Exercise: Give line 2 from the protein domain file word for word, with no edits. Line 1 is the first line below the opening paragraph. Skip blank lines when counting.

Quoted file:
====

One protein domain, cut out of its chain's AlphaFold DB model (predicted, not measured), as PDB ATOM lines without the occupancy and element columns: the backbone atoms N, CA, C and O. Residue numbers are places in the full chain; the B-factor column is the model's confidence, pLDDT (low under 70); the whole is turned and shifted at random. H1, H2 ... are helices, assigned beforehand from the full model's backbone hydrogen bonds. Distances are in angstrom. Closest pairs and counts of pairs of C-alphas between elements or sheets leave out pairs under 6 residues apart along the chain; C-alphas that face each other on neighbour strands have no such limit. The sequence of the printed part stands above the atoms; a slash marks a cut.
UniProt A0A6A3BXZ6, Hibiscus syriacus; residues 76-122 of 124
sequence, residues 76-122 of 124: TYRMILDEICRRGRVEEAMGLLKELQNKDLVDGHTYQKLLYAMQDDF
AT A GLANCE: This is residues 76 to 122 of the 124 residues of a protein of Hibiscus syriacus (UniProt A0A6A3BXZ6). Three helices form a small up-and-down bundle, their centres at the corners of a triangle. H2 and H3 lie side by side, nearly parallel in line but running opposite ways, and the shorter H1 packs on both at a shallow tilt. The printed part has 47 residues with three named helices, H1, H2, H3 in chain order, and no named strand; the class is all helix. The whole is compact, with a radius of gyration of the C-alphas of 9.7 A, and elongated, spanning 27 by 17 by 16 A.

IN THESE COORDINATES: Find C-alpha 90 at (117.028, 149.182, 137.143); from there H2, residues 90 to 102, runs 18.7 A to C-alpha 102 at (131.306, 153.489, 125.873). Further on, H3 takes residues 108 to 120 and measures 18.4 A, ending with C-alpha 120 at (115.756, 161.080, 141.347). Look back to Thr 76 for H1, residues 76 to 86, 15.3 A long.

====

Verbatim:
sequence, residues 76-122 of 124: TYRMILDEICRRGRVEEAMGLLKELQNKDLVDGHTYQKLLYAMQDDF